One of the biggest stars of Friday night dinner in my house is definitely the Matbucha. My mama makes this tomato and pepper mezze especially for Friday, and by 5pm (after 2–3 hours of cooking) the whole house is filled with an intoxicating peppery-garlicky smell. I wait until my mama is off-guard and sneak a preview with a piece of challah. She uses fresh tomatoes, but in this recipe I’ve swapped them for canned. It works just as well and saves an hour of cooking.






Skill level

Average: 3.3 (40 votes)


  • 5 tbsp rapeseed oil
  • 3 red peppers (capsicum), cored, seeds removed, cut into 2 cm square pieces
  • 3 Romano peppers (see Note), cored, seeds removed, cut into 2 cm square pieces
  • 1–2 red chillies, finely chopped (depending on how hot you like it)
  • 3–4 garlic cloves, finely sliced
  • ½ tsp toasted and ground cumin seeds
  • 400 g (14 oz) can good-quality chopped tomatoes, strained
  • 1 tsp sweet paprika
  • challah bread, to serve

Cook's notes

Oven temperatures are for conventional; if using fan-forced (convection), reduce the temperature by 20˚C. | We use Australian tablespoons and cups: 1 teaspoon equals 5 ml; 1 tablespoon equals 20 ml; 1 cup equals 250 ml. | All herbs are fresh (unless specified) and cups are lightly packed. | All vegetables are medium size and peeled, unless specified. | All eggs are 55-60 g, unless specified.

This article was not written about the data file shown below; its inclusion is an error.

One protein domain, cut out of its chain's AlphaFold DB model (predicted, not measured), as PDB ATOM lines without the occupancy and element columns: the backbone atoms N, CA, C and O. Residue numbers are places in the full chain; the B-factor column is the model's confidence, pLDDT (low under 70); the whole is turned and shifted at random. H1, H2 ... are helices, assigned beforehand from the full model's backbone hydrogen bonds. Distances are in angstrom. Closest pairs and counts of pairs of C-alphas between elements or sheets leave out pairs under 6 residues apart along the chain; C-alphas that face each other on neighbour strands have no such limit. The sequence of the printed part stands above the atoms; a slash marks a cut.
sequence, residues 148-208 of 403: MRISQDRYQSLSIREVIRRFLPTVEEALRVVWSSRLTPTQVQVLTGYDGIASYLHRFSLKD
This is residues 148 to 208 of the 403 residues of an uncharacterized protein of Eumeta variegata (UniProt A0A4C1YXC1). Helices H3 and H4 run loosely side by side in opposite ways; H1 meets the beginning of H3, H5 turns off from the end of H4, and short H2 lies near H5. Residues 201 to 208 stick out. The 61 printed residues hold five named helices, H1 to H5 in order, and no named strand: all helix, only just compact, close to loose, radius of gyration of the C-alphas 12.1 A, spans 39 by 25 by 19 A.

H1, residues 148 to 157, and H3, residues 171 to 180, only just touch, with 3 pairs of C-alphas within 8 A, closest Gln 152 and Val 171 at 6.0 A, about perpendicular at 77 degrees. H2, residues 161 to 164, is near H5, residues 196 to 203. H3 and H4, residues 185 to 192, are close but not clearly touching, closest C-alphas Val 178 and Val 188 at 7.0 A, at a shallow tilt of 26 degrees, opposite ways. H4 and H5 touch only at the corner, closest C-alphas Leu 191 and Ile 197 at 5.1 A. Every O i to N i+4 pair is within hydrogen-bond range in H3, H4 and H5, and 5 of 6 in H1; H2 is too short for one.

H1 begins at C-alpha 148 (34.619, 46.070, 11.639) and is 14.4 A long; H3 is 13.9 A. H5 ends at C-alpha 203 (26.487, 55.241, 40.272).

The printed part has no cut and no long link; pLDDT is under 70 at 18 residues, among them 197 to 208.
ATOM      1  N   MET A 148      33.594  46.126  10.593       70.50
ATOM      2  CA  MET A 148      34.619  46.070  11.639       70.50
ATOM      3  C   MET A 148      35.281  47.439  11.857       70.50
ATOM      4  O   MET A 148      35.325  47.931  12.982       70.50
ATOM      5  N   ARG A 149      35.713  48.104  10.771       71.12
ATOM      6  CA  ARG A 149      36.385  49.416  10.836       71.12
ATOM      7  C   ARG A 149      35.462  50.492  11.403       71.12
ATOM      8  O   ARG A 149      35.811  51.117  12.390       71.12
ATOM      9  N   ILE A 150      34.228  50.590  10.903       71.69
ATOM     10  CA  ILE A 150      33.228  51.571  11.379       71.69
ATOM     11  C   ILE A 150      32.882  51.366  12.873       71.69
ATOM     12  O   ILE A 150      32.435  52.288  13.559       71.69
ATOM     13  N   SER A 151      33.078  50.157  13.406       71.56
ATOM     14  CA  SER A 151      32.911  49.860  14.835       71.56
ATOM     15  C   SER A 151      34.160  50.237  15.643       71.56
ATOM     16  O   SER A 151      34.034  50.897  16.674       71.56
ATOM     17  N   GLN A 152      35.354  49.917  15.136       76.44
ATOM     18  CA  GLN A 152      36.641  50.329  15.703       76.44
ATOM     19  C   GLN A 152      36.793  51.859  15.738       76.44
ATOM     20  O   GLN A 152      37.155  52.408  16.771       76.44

The secret of success for this mezze is to keep it on a gentle simmer. Heat a large frying pan (the heavier the better) over a medium-low heat. Add the oil, peppers and a pinch of salt, and let them sweat until they collapse. This should take about 35–40 minutes.

Add the chilli and cook for 10 minutes, then add the garlic and cumin and cook, stirring, for 2 minutes. At this point your kitchen should be filled with a garlicky aroma, but we’re not there yet, so don’t dip your challah! Add the tomato and gently simmer for about 30 minutes. The colour should become darker and the aroma more intense.

Add the paprika and salt to taste. Simmer for another 10 minutes and adjust the seasoning if necessary. This is a great base for many recipes. You can eat it hot or cold, and it will keep in the fridge, in a sterilised airtight container, for up to a week. Serve with challah.



• Romano peppers are the pointy red ones – if you can’t find them, you can use an additional 3 regular peppers (capsicum).

• Use matbucha to make shakshuka

Recipe and image from The Palomar Cookbook by Layo Paskin and Tomer Amedi (Hachette Australia, $39.99, hbk). Read our review and find more recipes from the book here.